California developer to renovate historic downtown Albuquerque building

ALBUQUERQUE, NM (KRQE) – The city is selling a historic building in the heart of downtown for less than the average home sale price in Albuquerque.

The three-story Rosenwald building, 320 Central Avenue SW, dates back to 1910 and the one-time department store is featured on the National Register of Historic Places.

It has been sitting empty with the exception of a private owner on the third floor, but it finally has a new buyer in California-based Murrieta Development, which released early designs of proposed changes to the facade.

The company was the only developer to give the city a proposal for the property and its offer of $200,000 was approved on Jan. 2.

The low purchase price was a surprise to many locals.

“What is that? Like a dollar a square foot? It’s unbelievable!” said local, Joseph Mistretta. “Whoever bought it for $200,000 I’ll give you $250,000 right now!”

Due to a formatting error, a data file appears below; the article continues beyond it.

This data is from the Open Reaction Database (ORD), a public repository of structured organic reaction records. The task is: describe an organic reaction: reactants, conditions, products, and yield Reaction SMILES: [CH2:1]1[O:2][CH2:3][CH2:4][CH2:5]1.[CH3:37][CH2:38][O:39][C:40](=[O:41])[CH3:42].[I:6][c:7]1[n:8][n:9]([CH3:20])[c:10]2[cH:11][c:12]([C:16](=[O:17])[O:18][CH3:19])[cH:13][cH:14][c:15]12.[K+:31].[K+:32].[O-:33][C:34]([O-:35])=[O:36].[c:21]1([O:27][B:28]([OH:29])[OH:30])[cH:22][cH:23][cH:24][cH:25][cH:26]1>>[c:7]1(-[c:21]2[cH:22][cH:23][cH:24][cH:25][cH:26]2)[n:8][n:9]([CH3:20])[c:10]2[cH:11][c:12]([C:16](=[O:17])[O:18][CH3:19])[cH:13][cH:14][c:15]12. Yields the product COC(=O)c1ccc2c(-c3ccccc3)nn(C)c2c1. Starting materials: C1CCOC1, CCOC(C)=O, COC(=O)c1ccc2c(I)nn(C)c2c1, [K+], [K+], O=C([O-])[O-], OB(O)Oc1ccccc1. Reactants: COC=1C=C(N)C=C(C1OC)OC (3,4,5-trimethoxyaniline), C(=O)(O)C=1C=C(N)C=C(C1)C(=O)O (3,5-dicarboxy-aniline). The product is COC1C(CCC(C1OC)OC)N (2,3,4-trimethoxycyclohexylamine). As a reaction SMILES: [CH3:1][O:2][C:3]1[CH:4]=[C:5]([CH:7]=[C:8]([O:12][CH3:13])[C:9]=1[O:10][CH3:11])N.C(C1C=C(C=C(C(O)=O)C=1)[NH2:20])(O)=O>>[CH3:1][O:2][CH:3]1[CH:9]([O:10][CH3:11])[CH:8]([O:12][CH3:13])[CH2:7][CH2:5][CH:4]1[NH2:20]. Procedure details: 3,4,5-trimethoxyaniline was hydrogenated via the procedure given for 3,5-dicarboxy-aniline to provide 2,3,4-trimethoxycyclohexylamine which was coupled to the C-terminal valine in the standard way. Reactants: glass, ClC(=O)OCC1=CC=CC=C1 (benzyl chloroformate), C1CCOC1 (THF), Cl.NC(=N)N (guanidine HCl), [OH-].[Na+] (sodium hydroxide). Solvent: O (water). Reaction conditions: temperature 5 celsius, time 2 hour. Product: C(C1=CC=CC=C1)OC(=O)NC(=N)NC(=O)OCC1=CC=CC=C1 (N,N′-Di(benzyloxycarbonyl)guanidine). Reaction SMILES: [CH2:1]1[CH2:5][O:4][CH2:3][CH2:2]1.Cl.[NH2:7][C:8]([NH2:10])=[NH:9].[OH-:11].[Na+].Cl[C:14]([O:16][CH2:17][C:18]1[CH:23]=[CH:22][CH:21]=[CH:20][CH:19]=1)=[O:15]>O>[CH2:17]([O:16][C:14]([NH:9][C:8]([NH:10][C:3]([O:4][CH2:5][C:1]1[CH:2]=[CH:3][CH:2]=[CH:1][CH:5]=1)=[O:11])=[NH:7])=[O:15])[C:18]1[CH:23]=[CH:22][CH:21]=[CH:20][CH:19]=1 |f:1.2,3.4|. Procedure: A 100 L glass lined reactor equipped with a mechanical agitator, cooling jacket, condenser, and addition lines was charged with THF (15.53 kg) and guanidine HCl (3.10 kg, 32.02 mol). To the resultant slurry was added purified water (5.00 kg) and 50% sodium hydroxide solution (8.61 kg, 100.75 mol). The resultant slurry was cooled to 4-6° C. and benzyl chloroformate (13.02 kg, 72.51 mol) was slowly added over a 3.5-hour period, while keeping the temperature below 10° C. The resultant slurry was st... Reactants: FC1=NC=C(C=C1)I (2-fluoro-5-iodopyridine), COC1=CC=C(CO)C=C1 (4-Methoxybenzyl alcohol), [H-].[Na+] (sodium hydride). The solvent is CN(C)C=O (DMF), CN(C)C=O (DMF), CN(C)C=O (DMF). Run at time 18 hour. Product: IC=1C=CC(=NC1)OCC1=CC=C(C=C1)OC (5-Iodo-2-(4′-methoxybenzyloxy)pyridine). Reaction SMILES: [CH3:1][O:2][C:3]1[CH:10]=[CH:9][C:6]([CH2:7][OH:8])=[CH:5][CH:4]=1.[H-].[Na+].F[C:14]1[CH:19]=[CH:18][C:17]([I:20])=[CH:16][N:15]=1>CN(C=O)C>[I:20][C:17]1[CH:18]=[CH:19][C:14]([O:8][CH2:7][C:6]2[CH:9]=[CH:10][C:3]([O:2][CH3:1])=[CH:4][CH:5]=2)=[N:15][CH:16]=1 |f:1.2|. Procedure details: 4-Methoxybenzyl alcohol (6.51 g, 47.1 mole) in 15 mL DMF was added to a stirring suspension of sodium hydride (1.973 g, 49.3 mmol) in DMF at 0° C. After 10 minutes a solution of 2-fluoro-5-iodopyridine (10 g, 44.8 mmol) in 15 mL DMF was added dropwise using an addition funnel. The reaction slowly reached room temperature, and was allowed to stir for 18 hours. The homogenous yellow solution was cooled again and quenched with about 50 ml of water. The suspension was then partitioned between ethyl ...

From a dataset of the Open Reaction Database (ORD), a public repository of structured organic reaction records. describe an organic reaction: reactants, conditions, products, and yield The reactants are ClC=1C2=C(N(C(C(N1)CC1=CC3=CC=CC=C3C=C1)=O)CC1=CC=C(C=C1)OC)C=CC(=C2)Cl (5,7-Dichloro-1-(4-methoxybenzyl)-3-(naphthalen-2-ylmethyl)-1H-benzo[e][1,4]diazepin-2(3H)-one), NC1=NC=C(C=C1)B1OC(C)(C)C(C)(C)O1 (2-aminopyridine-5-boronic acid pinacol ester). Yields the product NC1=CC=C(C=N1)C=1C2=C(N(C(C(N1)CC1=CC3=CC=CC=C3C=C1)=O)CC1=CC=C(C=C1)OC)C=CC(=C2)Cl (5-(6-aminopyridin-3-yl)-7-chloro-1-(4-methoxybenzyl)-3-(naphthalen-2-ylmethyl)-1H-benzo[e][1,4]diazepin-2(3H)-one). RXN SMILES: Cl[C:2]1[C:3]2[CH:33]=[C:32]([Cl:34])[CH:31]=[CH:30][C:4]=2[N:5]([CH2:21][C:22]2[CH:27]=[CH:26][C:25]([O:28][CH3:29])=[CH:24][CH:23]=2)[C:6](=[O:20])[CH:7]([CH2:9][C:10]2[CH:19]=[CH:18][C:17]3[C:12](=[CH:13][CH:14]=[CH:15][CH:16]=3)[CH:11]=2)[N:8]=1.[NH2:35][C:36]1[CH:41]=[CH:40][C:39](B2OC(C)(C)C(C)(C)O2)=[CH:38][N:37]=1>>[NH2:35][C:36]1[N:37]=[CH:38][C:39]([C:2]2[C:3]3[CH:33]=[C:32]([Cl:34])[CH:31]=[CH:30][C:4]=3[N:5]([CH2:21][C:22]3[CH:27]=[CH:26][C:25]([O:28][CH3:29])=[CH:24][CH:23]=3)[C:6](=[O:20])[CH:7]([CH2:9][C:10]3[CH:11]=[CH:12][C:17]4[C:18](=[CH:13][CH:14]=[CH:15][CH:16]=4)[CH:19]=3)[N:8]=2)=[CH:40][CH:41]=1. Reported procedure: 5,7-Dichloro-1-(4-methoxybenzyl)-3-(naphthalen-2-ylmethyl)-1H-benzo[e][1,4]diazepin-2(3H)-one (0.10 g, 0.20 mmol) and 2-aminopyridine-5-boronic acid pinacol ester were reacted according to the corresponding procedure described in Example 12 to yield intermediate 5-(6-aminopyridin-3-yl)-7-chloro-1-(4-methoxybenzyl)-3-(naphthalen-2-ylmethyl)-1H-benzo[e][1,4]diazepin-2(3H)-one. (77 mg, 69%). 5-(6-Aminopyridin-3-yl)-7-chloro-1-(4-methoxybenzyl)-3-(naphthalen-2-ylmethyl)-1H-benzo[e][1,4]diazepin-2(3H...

A representative with Murrieta Development said the developer will convert the space into apartments, with more apartments and either a restaurant or retail on the ground floor.

There was a similar plan for the Rosenwald until the recession hit a decade ago and the developers sold the building to the city.

The city’s Cultural Services Department took ownership before turning it over to the Planning Department’s Metropolitan Redevelopment Agency that promotes redevelopment in distressed neighborhoods, giving potential buyers flexibility with the sale price.

City Council’s Senior Policy Analyst Chris Malendris said the real estate market isn’t strong enough to fetch top dollar, so the city hands over property at a deep discount to spur on development like locals have seen downtown with the land where the Imperial building went up and where the new One Central building will be.

It’s a tough blow to taxpayers, considering the city bought the Rosenwald building in 2007 during the recession for $1.68 million and it was appraised in 2017 for $875,000, according to the city.

In a statement to KRQE, the city says the sale saves about $50,000 in annual maintenance costs and at least $710,000 “just to get the property infrastructure to a functional level.”


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